Only Tony Kirby’s Ker 46 Patrice and Bob Steel’s TP52 Quest managed to take a win off Team Beau Geste during the series hosted by Newcastle Cruising Yacht Club. They finished second and third on 15 and 19 points respectively to the victor’s eight points.
Nine Dragons Photo: Andrea Francolini/AUDI
Division B’s four-day nail biter between the two DK46s, Nine Dragons and Exile, added grey hairs to both Middle Harbour Yacht Club crews. Après racing it was all smiles across the bar, but each badly wanted the coveted title and the North Sails’ Audi IRC Australian Champion emblazoned spinnaker.
Nine Dragons Photo: Andrea Francolini/AUDI
Bob Cox’s Nine Dragons was the stronger of the pair this time, four points the final difference. “The crew did a magnificent job and our focus on tactics using our main tactician and back-up really paid off. The racing with Exile was awesome; it was touch and go as to who was going to take out the championship from start to finish.”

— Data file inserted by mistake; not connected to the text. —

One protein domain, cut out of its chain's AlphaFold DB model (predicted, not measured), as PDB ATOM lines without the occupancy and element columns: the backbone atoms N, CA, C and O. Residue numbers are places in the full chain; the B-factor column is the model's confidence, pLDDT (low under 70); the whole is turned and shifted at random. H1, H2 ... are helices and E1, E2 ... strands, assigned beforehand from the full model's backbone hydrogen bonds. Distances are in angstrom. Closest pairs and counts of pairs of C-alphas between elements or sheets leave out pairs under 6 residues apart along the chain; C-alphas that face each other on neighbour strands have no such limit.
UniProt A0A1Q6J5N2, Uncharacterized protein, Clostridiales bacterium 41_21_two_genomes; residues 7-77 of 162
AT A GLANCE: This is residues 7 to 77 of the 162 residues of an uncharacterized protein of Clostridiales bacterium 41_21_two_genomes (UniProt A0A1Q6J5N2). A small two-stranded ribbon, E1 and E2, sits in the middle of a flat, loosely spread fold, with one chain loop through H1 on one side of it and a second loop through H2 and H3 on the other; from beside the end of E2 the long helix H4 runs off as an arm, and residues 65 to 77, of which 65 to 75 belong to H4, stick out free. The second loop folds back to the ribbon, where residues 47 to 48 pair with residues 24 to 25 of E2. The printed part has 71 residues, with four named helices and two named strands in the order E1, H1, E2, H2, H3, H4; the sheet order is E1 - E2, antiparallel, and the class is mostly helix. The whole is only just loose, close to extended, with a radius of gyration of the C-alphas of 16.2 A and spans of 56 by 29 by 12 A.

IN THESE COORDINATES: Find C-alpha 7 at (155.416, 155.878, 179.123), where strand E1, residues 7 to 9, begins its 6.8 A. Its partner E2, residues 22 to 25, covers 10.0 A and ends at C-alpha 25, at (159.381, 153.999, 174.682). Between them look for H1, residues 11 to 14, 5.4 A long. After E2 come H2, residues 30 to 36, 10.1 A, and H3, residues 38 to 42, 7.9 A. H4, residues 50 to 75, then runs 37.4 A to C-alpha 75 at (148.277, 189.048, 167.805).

Nine Dragons Photo: Andrea Francolini/AUDI
After the champagne was sprayed the Nine Dragons crew cornered Cox and first tactician Mitch White and threw them off the marina, a sailing ritual.
Wild Rose crew Photo: Andrea Francolini/AUDI
Roger Hickman’s near 30 year-old Farr 43 Wild Rose from Sydney’s Cruising Yacht Club of Australia was clapped into the marina by an appreciative crowd as the new division C Audi IRC Australian champion. Hickman is an ocean racing hero to many, and again he’s shown the pedigree of his years on the circuit, and his steed’s.

“We are delighted to be the new Audi IRC champion,” said the winning skipper. “We were nervous this morning knowing it was going to be light and lumpy, then a superb 13kt nor’easter came in for the second and final race.”